Islamic financial products have evolved from simple and straightforward structures to highly sophisticated instruments. Tawarruq, popularly known as commodity murabahah, has become a new phenomenon in the Malaysian Islamic banking system. This is particularly after the issuance of a 2012 Bank Negara Malaysia circular on bay’ inah (sale and buy-back), which substantially tightens the syariah requirements. Since then, the Malaysian Islamic banking system has started to actively use tawarruq as an alternative to bay’ inah. Nevertheless, its extensive use has raised several questions. The International Islamic Fiqh Academy held in the United Arab Emirates in 2009 resolved that the modern practice of tawarruq is impermissible. As such, the Malaysian regulators and syariah committees have to put certain parameters and limitations in the use of tawarruq.
Maybank Islamic launched a new account for its Islamic private wealth clientele. The new feature will provide high net worth (HNW) clients with comprehensive private banking services. The bank explained that the enhanced platform will allow HNW clients to view and monitor their various Islamic investment portfolios holistically, in one single statement. The recent Asia Pacific Wealth Report by Capgemini indicates that the greatest enthusiasm for putting portfolios to work for social gain comes from high net worth individuals in the emerging markets of Indonesia, followed closely by Malaysia. Maybank's Group Head of Community Financial Services, Datuk Lim Hong Tat, said that Maybank Islamic provides an avenue for HNW individuals to earn returns in a more socially-responsible manner.
The International Monetary Fund (IMF) has been a proactive supporter of Islamic banking and has declared it a priority for its operations in countries with Islamic banking. In a recent report titled "Ensuring Financial Stability in Countries with Islamic Banking", IMF economists have created a plan of action that would have game-changing implications for the industry. The report acknowledges the progress achieved in developing prudential standards, but concludes that the current framework governing the global industry contains many gaps. Particular attention needs to be paid to developing resolution, financial safety nets, such as deposit protection insurance and a lender of last resort, and liquidity management frameworks. According to IMF, the emergence of complex hybrid Islamic financial institutions and products is a regulatory challenge.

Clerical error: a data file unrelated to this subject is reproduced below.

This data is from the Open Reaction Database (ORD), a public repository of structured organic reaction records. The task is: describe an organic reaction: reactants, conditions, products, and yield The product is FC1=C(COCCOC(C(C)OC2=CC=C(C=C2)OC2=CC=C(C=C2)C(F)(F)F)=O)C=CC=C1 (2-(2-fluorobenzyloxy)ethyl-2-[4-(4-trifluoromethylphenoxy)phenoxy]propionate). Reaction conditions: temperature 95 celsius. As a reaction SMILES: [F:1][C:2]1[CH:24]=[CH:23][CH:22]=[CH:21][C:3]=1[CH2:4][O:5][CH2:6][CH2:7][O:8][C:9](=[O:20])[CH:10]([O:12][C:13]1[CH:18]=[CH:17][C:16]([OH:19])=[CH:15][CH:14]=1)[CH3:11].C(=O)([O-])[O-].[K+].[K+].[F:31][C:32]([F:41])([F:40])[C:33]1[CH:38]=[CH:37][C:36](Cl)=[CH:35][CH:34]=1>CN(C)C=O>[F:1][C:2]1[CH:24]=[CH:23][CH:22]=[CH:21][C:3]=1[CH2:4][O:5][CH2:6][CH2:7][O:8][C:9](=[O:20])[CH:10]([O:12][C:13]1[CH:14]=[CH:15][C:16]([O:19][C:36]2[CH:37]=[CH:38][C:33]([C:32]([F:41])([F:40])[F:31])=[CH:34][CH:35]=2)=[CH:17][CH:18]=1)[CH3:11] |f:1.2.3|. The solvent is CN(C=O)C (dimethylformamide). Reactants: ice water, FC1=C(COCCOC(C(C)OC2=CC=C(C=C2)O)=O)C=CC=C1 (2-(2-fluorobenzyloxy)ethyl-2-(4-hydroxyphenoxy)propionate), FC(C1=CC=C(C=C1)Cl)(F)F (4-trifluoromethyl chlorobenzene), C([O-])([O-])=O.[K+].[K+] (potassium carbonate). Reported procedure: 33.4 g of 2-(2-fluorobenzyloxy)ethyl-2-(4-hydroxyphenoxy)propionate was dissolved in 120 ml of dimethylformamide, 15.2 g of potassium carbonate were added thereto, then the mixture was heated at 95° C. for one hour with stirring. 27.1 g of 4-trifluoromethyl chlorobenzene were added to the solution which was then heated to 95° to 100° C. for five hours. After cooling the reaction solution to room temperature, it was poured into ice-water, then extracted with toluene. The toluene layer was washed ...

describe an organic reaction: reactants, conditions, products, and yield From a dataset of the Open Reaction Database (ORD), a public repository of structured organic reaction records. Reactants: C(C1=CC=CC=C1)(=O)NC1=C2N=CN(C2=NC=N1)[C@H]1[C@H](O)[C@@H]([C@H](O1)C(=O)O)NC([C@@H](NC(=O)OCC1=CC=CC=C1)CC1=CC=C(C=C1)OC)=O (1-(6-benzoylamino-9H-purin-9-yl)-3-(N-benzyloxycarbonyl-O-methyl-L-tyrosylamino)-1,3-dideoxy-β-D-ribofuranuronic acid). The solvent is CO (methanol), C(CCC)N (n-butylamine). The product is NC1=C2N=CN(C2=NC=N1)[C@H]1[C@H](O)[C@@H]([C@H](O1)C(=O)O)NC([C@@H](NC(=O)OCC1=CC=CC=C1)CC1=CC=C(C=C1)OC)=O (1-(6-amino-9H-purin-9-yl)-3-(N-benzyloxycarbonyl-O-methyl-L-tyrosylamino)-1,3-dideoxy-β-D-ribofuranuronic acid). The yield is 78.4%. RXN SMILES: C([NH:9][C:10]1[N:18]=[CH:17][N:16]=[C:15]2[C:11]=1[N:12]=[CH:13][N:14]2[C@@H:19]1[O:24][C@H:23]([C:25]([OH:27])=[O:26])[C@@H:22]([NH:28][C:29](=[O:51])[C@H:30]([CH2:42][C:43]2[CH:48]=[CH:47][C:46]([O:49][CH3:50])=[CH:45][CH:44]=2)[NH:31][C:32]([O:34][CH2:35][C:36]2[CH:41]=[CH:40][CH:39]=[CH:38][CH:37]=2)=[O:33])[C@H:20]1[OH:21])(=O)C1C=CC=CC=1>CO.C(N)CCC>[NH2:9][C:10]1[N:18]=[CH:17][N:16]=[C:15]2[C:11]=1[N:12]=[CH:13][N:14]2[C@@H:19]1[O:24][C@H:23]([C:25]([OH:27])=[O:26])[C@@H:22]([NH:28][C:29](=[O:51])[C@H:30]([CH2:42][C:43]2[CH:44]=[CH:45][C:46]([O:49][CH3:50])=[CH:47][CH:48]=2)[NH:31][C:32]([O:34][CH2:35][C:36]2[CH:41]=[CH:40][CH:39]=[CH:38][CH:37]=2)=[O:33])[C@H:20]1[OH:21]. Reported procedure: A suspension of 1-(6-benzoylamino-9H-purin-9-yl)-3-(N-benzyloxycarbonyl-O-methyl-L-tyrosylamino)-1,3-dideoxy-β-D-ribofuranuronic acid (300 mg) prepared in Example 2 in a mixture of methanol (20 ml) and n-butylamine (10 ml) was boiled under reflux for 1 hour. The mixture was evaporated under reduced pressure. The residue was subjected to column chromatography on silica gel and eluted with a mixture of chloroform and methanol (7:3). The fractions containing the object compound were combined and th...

The #Malaysian Securities Commission (SC) released its SC 2016 Annual Report. The report states that the Malaysian capital market remains resilient and sustainable, growing in an orderly trajectory, attracting sound investor interest. According to SC chairman Tan Sri Ranjit Ajit Singh, the outlook for the Malaysian capital market in 2017 is positive. The SC is in capacity-boosting mode armed with several initiatives. These include launching the new Malaysian Code of Corporate Governance, the approval of RM5.95 million by the nascent Capital Market Development Fund aimed at encouraging new entrants into the industry, and the establishment of an Institute for Capital Market Research in 2017. This complements the initiatives by the SC in 2015 and last year, including the introduction of the first Equity Crowdfunding Framework in the region and a peer-to-peer financing framework.
Malaysia remains a forerunner in global sukuk with the global outstanding sukuk amounting to over US$148 billion as at June 2013, which represents 60.4 per cent of the total global sukuk. Deputy Prime Minister Tan Sri Muhyiddin Yassin said credit must be given to Bank Negara Malaysia, the Securities Commission Malaysia, Shariah scholars and the Islamic financial industry community for their efforts to bring Malaysia's Islamic finance marketplace to the current level of sophistication. Muhyiddin, who is also Education Minister, also pointed out that shortage of qualified experts in Islamic finance was the constraining factor for the innovation of new products and services in most countries.
Bank Islam Malaysia lodged two police reports against its suspended chief economist, Azrul Azwar Ahmad Tajudin for allegedly possessing and leaking confidential documents. Azrul was found in the possession of the minutes of the bank’s board of directors’ meeting which were reportedly sent to a third party last June. The police is investigating the case. Azrul was suspended by the bank last week after airing his comments on political issuses.